It is a compelling story. It is too bad that it is not true.

Now Let’s Consider the Case For Receiving
Holy Communion in the Tongue

The practice of Communion in the hand was first introduced in Belgium by Cardinal Suenens in disobedience to the rubrics of the Holy See. Not wishing to publicly rebuke a brother bishop, Pope Paul VI decided to lift the ban prohibiting Communion in the hand, leaving the decision to individual bishops. The late Cardinal Joseph Bernardin, then president of the United States NCCB, initiated two unsuccessful attempts to introduce Communion in the hand in 1975 and 1976. In the spring of 1977, the bishops’ vote again fell short of the required two-thirds majority. Nevertheless, for the first time ever bishops in absentia were polled by mail after the conference meeting; subsequently the necessary votes materialized and the measure was declared passed. Several canon lawyers have stated categorically that this procedure was illegal. An interview with Bishop Blanchette in the National Catholic Register (June 12, 1977) confirms that Communion in the hand was unlawfully introduced into the United States. Fr. John Hardon likewise has affirmed the fact that retired and dying bishops were polled to make sure the measure for Communion in the hand would be passed.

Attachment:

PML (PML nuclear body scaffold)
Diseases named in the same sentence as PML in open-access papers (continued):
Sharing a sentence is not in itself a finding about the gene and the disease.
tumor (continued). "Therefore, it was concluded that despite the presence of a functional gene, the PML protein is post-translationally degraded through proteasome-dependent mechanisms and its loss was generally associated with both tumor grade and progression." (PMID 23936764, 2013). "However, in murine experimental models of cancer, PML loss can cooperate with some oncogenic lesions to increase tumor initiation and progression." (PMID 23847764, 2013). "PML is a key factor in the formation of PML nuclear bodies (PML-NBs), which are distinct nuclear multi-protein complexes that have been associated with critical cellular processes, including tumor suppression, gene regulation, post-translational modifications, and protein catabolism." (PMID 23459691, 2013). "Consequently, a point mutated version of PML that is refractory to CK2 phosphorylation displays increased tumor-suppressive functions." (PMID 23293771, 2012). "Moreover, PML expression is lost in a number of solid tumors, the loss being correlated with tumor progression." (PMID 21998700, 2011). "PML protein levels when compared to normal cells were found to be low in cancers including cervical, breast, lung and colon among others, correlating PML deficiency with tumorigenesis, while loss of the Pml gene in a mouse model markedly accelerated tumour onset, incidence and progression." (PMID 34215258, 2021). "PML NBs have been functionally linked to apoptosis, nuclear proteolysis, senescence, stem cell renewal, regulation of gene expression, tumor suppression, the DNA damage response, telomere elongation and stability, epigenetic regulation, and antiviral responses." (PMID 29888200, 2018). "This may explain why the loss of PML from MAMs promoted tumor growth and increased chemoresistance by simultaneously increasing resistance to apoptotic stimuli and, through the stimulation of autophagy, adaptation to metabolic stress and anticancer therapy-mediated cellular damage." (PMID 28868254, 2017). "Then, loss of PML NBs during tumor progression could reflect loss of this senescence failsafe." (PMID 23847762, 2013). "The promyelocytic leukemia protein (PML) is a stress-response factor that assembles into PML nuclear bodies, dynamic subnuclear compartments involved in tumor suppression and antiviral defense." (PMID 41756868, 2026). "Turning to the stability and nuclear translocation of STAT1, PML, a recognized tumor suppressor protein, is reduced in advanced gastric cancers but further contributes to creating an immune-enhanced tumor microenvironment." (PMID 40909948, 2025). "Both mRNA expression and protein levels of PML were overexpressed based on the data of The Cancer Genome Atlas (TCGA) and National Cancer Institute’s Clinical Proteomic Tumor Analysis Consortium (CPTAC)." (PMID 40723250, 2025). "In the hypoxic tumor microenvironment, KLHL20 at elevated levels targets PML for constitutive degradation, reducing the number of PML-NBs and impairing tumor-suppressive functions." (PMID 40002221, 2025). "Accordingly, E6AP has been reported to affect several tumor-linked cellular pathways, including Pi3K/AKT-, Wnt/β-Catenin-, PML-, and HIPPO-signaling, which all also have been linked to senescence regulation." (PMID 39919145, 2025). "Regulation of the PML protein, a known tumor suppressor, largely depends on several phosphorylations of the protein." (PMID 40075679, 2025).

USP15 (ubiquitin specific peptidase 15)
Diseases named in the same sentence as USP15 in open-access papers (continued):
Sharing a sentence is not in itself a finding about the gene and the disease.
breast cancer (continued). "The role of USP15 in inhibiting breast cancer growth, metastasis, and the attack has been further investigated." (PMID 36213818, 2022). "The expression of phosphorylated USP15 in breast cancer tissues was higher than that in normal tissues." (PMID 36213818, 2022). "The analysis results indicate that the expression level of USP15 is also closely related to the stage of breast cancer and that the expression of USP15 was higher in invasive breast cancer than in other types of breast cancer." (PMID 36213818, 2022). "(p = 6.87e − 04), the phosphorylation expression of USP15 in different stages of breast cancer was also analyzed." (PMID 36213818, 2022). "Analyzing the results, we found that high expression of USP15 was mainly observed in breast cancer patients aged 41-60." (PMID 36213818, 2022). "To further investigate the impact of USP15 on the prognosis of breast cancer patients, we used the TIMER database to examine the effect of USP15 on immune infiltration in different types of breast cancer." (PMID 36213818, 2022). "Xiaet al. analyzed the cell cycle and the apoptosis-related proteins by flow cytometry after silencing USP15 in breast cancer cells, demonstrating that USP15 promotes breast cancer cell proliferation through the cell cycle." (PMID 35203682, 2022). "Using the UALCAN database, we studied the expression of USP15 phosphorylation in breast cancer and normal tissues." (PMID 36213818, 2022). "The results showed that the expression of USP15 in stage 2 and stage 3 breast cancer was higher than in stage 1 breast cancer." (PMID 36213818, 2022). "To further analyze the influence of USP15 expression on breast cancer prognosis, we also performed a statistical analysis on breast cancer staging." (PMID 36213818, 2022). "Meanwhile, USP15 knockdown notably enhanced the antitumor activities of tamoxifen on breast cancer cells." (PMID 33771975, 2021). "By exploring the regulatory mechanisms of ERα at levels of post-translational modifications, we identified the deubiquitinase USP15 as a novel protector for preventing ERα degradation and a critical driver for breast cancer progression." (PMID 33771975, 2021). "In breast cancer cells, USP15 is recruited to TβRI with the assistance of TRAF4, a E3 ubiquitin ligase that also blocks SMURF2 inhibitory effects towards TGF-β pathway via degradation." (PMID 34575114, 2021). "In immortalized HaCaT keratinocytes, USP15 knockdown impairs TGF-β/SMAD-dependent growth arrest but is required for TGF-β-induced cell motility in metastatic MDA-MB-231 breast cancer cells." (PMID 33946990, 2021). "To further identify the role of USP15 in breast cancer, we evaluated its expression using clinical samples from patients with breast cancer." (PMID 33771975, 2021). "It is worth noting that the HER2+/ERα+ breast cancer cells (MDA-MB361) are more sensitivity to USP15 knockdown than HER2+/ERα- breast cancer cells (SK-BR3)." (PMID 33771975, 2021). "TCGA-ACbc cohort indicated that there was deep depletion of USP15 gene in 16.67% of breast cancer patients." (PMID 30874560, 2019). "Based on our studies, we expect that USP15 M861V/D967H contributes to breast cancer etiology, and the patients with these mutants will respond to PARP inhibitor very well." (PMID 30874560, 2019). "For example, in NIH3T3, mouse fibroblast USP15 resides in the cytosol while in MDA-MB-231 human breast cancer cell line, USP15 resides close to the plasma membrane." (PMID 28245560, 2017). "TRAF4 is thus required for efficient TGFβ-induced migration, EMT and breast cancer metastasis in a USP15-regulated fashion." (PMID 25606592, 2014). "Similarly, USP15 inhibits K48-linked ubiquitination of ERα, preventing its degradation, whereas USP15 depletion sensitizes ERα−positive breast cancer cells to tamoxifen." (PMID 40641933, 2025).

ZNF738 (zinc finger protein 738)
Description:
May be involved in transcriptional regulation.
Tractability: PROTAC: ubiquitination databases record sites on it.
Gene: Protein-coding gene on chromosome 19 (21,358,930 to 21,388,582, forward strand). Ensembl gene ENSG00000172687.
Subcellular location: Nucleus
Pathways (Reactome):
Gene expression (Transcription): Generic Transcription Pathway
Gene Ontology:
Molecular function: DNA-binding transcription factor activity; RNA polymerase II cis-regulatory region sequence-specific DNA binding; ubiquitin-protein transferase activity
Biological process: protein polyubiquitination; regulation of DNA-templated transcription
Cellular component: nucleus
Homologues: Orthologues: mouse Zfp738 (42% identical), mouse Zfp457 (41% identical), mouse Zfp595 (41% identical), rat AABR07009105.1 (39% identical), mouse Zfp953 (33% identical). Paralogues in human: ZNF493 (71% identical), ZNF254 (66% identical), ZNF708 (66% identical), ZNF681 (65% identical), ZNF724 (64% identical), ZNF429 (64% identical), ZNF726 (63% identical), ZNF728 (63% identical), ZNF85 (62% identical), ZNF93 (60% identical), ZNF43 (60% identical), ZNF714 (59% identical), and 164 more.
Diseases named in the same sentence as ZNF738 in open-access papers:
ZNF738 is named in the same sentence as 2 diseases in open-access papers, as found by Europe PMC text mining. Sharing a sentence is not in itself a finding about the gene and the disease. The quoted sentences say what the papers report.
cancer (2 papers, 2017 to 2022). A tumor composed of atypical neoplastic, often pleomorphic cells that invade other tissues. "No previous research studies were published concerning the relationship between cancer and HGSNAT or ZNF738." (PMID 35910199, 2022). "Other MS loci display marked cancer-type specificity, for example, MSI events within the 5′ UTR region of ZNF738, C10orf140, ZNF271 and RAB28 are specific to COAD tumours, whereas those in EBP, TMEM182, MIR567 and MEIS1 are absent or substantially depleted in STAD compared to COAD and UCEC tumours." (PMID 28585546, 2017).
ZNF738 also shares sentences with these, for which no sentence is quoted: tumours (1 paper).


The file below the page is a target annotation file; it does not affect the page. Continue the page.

But let’s view it’s origins …

The sacred Council of Trent declared that the custom whereby only the priest-celebrant gives Communion to himself (with his own hands), and the laity receive It from him, is an Apostolic tradition. (1)